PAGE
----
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Opposite Translational Control of GLUT1 and GLUT4 Glucose Transporter mRNAs in Response to Insulin

ROLE OF MAMMALIAN TARGET OF RAPAMYCIN, PROTEIN KINASE B, AND PHOSPHATIDYLINOSITOL 3-KINASE IN GLUT1 mRNA TRANSLATION*
Open AccessPublished:November 12, 1999DOI:https://doi.org/10.1074/jbc.274.46.33085
      Prolonged exposure of 3T3-L1 adipocytes to insulin increases GLUT1 protein content while diminishing GLUT4. These changes arise in part from changes in mRNA transcription. Here we examined whether there are also specific effects of insulin on GLUT1 and GLUT4 mRNA translation. Insulin enhanced association of GLUT1 mRNA with polyribosomes and decreased association with monosomes, suggesting increased translation. Conversely, insulin arrested the majority of GLUT4 transcripts in monosomes. Insulin inactivates the translational suppressor eukaryotic initiation factor 4E-binding protein-1 (4E-BP1) through the mammalian target of rapamycin (mTOR). Hence, we examined the effect of rapamycin on GLUT1 mRNA translation and protein expression. Rapamycin abrogated the insulin-mediated increase in GLUT1 protein synthesis through partial inhibition of GLUT1 mRNA translation and partial inhibition of the rise in GLUT1 mRNA. 4E-BP1 inhibited GLUT1 mRNA translationin vitro. Because phosphatidylinositol 3-kinase (PI3K) and protein kinase B (PKB), in concert with mTOR, inactivate 4E-BP1, we explored their role in GLUT1 protein expression. Cotransfection of cytomegalovirus promoter-driven, hemagglutinin epitope-taggedGLUT1 with dominant inhibitory mutants of PI3K or PKB inhibited the insulin-elicited increase in hemagglutinin-tagged GLUT1 protein. These results unravel the opposite effects of insulin on GLUT1 and GLUT4 mRNA translation. Increased GLUT1 mRNA translation appears to occur via the PI3K/PKB/mTOR/4E-BP1 cascade.
      eIF-4
      eukaryotic initiation factor 4
      4E-BP
      eIF-4E-binding protein
      mTOR
      mammalian target of rapamycin
      PI3K
      phosphatidylinositol 3-kinase
      PKB
      protein kinase B
      HA
      hemagglutinin
      GST
      glutathione S-transferase
      GAPDH
      glyceraldehyde-3-phosphate dehydrogenase
      UTR
      untranslated region
      MEK
      mitogen-activated protein kinase/extracellular signal-regulated kinase kinase
      Glucose transport into most tissues occurs through the action of members of a family of facilitative diffusion glucose transport proteins designated GLUT1–5 (
      • Gould G.W.
      • Holman G.D.
      ). GLUT1 is ubiquitously distributed and has been proposed to act as a constitutive transport protein (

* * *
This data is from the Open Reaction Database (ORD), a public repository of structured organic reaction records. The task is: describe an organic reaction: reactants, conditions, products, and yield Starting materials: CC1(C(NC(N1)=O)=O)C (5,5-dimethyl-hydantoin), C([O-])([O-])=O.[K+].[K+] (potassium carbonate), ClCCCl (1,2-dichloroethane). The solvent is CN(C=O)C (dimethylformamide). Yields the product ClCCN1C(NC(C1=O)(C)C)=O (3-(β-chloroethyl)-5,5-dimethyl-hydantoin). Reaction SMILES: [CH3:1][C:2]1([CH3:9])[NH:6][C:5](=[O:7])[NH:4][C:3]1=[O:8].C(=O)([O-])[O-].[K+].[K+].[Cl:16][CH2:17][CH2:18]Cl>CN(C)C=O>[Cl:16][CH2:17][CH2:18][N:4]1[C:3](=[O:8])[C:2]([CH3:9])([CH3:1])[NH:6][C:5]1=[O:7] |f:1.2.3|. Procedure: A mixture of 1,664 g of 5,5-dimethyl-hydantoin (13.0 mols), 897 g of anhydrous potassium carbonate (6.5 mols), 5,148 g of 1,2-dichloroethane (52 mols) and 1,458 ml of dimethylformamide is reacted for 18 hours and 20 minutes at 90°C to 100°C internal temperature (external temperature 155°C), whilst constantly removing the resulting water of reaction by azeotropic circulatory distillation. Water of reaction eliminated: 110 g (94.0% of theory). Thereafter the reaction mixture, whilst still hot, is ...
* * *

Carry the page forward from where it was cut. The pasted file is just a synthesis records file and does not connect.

• Gould G.W.
      • Holman G.D.
      ). In contrast, the GLUT4 isoform is expressed almost exclusively in adipose cells and skeletal muscles, tissues responsible for the major portion of insulin stimulation of glucose transport after a meal (
      • Birnbaum M.J.
      ,
      • James D.E.
      • Strube M.
      • Mueckler M.
      ). An acute insulin challenge results in an increase in glucose uptake via the translocation of GLUT proteins, mainly GLUT4, from internal stores to the plasma membrane (
      • Birnbaum M.J.
      ,
      • Cushman S.W.
      • Wardzala L.J.
      ,
      • James D.E.
      • Brown R.
      • Navarro J.
      • Pilch P.F.
      ,
      • Guma A.
      • Zierath J.R.
      • Wallberg-Henriksson H.
      • Klip A.
      ).
      In addition to its acute effect on the redistribution of glucose transporters, insulin also exerts long-term regulation of glucose transporter concentration. Prolonged exposure to insulin, a condition that occurs in type II diabetes, which is characterized by insulin resistance and compensatory hyperinsulinemia, results in an increase in GLUT1 protein levels (
      • Ciaraldi T.P.
      • Abrams L.
      • Nikoulina S.
      • Mudaliar S.
      • Henry R.R.
      ). In cells in culture, prolonged exposure to insulin also increases GLUT1 protein content and reduces GLUT4 protein (
      • Sargeant R.J.
      • Paquet M.R.
      ,
      • Koivisto U.M.
      • Martinez-Valdez H.
      • Bilan P.J.
      • Burdett E.
      • Ramlal T.
      • Klip A.
      ,
      • Walker P.S.
      • Ramlal T.
      • Sarabia V.
      • Koivisto U.M.
      • Bilan P.J.
      • Pessin J.E.
      • Klip A.
      ,
      • Garcia de Herreros A.
      • Birnbaum M.J.
      ). In 3T3-L1 fibroblasts and adipocytes, the elevation in GLUT1 protein expression is due in part to an elevation in GLUT1 mRNA transcription (
      • Garcia de Herreros A.
      • Birnbaum M.J.
      ) and to a rise in the GLUT1 mRNA half-life (
      • Maher F.
      • Harrison L.C.
      ). Conversely, chronic insulin treatment of 3T3-L1 adipocytes decreases GLUT4 protein levels as a result of a reduction in mRNA levels (
      • Flores-Riveros J.R.
      • McLenithan J.C.
      • Ezaki O.
      • Lane M.D.
      ) and a decrease in the half-life of GLUT4 protein (
      • Sargeant R.J.
      • Paquet M.R.